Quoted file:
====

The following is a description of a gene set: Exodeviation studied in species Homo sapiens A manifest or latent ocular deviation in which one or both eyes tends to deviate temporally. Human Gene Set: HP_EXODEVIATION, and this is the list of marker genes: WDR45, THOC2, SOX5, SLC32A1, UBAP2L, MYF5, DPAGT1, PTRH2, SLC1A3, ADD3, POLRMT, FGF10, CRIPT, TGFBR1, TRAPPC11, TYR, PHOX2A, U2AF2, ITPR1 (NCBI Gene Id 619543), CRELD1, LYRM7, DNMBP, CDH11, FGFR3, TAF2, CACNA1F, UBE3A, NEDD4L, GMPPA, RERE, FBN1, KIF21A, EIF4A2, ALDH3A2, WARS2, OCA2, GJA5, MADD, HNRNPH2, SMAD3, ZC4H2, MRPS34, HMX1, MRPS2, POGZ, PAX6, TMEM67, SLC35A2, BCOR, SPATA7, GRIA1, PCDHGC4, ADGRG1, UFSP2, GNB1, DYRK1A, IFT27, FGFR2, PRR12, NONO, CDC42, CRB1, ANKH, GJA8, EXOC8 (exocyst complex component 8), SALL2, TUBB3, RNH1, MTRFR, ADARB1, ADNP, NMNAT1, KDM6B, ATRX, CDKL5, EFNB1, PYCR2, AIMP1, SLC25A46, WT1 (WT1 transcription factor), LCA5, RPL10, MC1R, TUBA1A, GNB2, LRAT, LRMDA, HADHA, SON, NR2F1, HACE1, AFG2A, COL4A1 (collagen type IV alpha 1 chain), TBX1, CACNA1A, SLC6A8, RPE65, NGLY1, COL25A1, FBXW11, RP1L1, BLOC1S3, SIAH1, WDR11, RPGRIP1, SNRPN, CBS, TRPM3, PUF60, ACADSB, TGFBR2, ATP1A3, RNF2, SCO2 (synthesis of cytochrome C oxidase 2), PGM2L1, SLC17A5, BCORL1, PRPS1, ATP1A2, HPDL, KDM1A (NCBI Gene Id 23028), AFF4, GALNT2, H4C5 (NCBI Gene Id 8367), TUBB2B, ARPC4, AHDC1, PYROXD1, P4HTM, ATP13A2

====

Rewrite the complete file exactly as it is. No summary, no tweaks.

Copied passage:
The following is a description of a gene set: Exodeviation studied in species Homo sapiens A manifest or latent ocular deviation in which one or both eyes tends to deviate temporally. Human Gene Set: HP_EXODEVIATION, and this is the list of marker genes: WDR45, THOC2, SOX5, SLC32A1, UBAP2L, MYF5, DPAGT1, PTRH2, SLC1A3, ADD3, POLRMT, FGF10, CRIPT, TGFBR1, TRAPPC11, TYR, PHOX2A, U2AF2, ITPR1 (NCBI Gene Id 619543), CRELD1, LYRM7, DNMBP, CDH11, FGFR3, TAF2, CACNA1F, UBE3A, NEDD4L, GMPPA, RERE, FBN1, KIF21A, EIF4A2, ALDH3A2, WARS2, OCA2, GJA5, MADD, HNRNPH2, SMAD3, ZC4H2, MRPS34, HMX1, MRPS2, POGZ, PAX6, TMEM67, SLC35A2, BCOR, SPATA7, GRIA1, PCDHGC4, ADGRG1, UFSP2, GNB1, DYRK1A, IFT27, FGFR2, PRR12, NONO, CDC42, CRB1, ANKH, GJA8, EXOC8 (exocyst complex component 8), SALL2, TUBB3, RNH1, MTRFR, ADARB1, ADNP, NMNAT1, KDM6B, ATRX, CDKL5, EFNB1, PYCR2, AIMP1, SLC25A46, WT1 (WT1 transcription factor), LCA5, RPL10, MC1R, TUBA1A, GNB2, LRAT, LRMDA, HADHA, SON, NR2F1, HACE1, AFG2A, COL4A1 (collagen type IV alpha 1 chain), TBX1, CACNA1A, SLC6A8, RPE65, NGLY1, COL25A1, FBXW11, RP1L1, BLOC1S3, SIAH1, WDR11, RPGRIP1, SNRPN, CBS, TRPM3, PUF60, ACADSB, TGFBR2, ATP1A3, RNF2, SCO2 (synthesis of cytochrome C oxidase 2), PGM2L1, SLC17A5, BCORL1, PRPS1, ATP1A2, HPDL, KDM1A (NCBI Gene Id 23028), AFF4, GALNT2, H4C5 (NCBI Gene Id 8367), TUBB2B, ARPC4, AHDC1, PYROXD1, P4HTM, ATP13A2